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Ariane Didn't Read About It in the Newspapers

Updated: Apr 24, 2018

One of my earliest readers was Ariane Didisheim, nee LeValliant. Ariane was born in Basel and lived early in Stein am Rhein, a picturesque medieval town in the canton of Schaffhausen in German-speaking Switzerland.


Her daughter, Corinne, is a good friend of mine, and a loyal, insightful reader of my manuscripts.


In her youth, Ariane was a figure-skating champion who was chosen to compete in the 1936

Berlin Olympics. However, being Jewish as well as Swiss, her parents would not allow her to participate. They were frightened, and considered it far too dangerous. They were terribly afraid of Hitler's rising anti-Semitism.


Sixty-six years later, in 2004, Ariane and I discussed my novel, The Resistance Between Us. She paused as we conversed; then her voice became intense with memory as she struggled to describe how it felt to live through an international-political-humanitarian crisis, instead of reading about it in the newspapers.


Ariane said at first official Swiss proclamations and instructions to follow German rule appeared to be rigid—but then would break down for a while when people spoke face-to-face. At that time the populace either broke the rules or simply ignored them. But no one knew how long that would last.


She said she often held her breath in the early days in Stein, not knowing what to expect from their captors. Her family lived only a few hundred footsteps from Nazi Germany, just across the Rhine.


She had crossed the Rhine daily to attend high school on the German side. (Her little town didn't have enough students to have its own school.)


For more than a hundred years, other Swiss and Germans had crossed the river over that bridge to work, pray, shop, visit friends and family, marry, bury their dead—and grow crops and raise animal herds on either side.


Then the flow of everyone's daily existence just stopped. One day the bridge was closed to Ariane and her neighbors. Neither Germans nor Swiss could cross.


She could not go to school. She lost her childhood friends. It became perilous to be a Swiss Jew on the other side of the Rhine. In the past, people on the German side might have known and respected you, but their national political life now ruled them.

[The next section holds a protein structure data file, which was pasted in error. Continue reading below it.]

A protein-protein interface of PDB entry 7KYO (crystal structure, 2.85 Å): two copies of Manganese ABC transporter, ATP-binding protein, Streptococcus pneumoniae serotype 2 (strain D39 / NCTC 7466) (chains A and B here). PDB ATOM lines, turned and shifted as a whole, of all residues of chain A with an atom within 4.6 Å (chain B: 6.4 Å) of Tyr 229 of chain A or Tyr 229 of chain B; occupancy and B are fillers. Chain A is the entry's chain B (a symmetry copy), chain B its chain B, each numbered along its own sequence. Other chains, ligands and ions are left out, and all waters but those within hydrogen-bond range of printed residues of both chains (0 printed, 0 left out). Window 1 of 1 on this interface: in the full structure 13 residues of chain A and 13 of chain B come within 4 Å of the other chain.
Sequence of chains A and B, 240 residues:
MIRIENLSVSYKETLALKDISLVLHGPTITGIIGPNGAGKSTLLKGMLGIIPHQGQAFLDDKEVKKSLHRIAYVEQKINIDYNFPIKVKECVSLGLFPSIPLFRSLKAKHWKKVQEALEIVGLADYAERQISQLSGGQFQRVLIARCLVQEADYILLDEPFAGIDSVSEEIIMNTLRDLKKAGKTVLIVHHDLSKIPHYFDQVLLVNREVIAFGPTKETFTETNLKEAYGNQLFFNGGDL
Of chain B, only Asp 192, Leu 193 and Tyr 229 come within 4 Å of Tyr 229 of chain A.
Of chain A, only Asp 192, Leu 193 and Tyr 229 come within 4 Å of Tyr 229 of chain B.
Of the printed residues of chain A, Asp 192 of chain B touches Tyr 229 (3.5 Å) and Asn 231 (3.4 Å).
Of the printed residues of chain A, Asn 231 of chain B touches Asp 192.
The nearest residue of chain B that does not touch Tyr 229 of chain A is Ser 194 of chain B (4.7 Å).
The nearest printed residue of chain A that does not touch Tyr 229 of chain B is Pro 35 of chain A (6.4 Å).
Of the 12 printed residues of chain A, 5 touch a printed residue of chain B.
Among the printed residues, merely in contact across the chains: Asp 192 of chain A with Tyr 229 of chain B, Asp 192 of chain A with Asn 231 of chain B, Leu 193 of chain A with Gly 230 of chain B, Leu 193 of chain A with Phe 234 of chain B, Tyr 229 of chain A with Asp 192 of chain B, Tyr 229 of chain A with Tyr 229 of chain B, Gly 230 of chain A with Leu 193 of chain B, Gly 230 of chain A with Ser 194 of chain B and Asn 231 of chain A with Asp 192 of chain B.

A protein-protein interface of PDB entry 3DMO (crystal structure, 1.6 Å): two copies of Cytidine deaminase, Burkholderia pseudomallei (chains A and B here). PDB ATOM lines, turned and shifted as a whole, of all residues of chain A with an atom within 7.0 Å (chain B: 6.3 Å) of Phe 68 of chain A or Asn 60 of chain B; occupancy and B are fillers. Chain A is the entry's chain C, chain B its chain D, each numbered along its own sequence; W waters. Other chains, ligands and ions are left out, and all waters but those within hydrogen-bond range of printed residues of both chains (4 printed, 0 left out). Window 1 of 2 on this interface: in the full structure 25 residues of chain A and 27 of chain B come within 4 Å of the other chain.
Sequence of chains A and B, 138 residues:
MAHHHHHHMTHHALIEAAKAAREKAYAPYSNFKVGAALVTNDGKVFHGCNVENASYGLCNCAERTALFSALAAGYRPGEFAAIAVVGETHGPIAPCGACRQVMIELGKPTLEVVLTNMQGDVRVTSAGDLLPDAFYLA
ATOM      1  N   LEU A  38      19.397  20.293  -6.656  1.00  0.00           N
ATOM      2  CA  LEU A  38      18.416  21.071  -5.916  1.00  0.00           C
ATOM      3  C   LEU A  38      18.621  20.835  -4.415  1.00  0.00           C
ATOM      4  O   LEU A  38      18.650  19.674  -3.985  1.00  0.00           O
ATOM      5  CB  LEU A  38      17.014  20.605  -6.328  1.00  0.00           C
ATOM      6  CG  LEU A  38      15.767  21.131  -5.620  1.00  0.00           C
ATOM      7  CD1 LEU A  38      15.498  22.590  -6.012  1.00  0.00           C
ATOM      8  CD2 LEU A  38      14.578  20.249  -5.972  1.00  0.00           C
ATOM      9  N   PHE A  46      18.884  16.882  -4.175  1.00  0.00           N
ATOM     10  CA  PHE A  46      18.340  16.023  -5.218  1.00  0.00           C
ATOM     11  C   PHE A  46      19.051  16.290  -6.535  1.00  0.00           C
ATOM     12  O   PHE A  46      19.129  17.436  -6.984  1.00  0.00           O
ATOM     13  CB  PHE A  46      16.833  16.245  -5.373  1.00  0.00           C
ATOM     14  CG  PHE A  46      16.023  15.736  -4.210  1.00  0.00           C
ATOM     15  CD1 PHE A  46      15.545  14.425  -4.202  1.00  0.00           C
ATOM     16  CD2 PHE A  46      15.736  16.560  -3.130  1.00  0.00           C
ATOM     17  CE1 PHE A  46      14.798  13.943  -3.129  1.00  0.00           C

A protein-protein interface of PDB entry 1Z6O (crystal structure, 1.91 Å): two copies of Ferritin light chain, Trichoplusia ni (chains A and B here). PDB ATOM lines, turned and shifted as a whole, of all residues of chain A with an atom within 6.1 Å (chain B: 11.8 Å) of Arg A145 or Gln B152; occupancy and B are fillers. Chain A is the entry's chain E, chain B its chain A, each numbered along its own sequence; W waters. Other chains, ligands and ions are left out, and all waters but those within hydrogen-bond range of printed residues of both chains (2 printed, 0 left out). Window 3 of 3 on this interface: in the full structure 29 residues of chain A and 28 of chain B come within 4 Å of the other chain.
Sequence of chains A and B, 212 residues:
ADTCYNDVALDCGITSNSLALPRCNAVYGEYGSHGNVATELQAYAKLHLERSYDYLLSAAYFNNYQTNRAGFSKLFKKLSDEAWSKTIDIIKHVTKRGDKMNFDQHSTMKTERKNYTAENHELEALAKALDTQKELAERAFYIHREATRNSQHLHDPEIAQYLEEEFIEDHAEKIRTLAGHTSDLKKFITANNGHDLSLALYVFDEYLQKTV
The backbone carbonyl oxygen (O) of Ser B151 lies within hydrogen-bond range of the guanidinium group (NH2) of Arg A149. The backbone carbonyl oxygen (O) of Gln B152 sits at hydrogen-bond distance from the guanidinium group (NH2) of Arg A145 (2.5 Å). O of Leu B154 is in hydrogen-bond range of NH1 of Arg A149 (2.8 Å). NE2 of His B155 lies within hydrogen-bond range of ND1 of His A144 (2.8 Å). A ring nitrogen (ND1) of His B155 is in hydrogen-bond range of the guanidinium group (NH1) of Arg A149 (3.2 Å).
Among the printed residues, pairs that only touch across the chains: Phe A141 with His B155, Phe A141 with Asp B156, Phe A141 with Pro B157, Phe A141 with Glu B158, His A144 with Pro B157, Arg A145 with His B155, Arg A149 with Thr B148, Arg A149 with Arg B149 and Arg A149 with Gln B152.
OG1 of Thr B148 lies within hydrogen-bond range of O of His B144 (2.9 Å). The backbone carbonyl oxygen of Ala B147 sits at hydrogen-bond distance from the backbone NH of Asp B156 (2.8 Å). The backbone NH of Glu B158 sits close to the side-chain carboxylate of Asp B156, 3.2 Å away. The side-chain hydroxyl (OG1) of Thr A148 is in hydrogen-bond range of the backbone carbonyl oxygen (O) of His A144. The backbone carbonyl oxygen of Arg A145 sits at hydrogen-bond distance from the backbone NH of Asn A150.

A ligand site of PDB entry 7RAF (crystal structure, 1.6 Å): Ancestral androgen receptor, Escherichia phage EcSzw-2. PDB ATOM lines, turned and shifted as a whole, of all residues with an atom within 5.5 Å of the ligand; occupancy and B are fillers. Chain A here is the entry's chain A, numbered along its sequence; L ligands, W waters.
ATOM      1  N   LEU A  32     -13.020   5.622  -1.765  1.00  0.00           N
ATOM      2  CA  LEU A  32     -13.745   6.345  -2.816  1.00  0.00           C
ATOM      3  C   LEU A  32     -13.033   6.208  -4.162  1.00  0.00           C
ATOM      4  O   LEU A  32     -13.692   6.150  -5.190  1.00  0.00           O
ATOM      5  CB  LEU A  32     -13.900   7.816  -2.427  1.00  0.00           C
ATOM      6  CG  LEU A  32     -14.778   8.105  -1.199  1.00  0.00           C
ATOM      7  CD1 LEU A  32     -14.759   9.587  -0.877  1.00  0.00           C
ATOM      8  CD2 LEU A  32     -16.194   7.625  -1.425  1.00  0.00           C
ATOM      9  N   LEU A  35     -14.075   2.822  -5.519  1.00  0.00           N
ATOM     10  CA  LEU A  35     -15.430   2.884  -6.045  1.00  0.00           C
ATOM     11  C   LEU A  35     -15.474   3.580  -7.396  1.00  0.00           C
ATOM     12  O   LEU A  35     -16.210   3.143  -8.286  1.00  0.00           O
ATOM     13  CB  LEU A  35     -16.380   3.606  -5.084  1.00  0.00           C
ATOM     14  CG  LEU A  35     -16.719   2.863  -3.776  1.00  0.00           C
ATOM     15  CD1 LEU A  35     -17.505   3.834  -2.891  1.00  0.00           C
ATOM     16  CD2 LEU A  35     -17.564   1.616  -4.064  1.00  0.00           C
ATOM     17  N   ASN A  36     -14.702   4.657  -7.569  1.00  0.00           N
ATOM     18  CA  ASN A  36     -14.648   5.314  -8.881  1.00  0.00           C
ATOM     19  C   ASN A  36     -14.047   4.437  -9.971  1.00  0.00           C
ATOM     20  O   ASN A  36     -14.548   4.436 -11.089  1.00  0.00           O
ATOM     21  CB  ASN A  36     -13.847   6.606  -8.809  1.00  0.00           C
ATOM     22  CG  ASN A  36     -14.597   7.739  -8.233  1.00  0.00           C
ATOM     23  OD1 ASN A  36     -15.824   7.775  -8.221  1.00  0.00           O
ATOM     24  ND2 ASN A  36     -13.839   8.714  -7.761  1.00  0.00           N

The flow of the river negated friendships and erased family ties.


The day the bridge was closed to Ariane and her neighbors was the same day it closed for a Swiss farmer her family knew of who worked his ancestral properties on both sides of the river, straddling the two countries. This farmer, who was Jewish, had his grazing lands in Germany and his farmhouses and barns in Switzerland.


When the border closed without warning, the farmer was compelled to swim across fierce Lake Constance to get home from Germany to Switzerland—no minor feat. (His German friends and field hands broke the law to shepherd his animals back to Switzerland.)


He had to make arrangements for new pasturage and grazing lands because the Reich confiscated all his ancestral farmland.


Then the Austrian Anschluss sent numbers of Austrian Jews fleeing across the Swiss border into Switzerland for safety. By 1938, Ariane knew she must leave Switzerland for England, to continue her figure skating training.


She told me that before she left she argued often with her dad. He was convinced that his Jewish daughter could not cross the German mainland safely by train, and did not want her to go.


He had pleaded for years with his German-Jewish friends who lived across the Rhine to relocate on his side of the river in order to be safe. But his Jewish colleagues had assimilated into the German culture for several generations, and couldn't believe that in the year 1938 a twisted tribal mentality could overtake a highly sophisticated intellectual, scientific and artistic culture like Germany. So they did not leave.


Then German Jews Ariane knew were lost in camps. Christian males she recognized from high school died in the war. Her childhood friends suddenly went missing—just disappeared, and never returned..


By 1939 Ariane had relocated to the United States. She developed her own ice-skating show and toured the United States and Canada until she met and married Georges Didisheim. Ironically, Georges was French-speaking, from La Chaux-de-Fonds, along the Swiss border near the Doubs. Ariane spoke German and had a French last name—and Georges spoke French and had a German last name.


This all happened in the real-life towns and countryside one reads about in The Resistance Between Us, in the area surrounding fictional Duchamps. Stories and people who emerge in the book could have been real. Their stories are especially poignant because so many happened in an area of France made of rivers, streams, forests and mountains, to courageous people like Ariane and her father, and a farmer who had to swim mighty Lake Constance to save his life and his livelihood—all in a time of war, a time of horror, that is never far from our minds—and appears regularly in our newspapers, today.



copyright March 2018; all rights reserved

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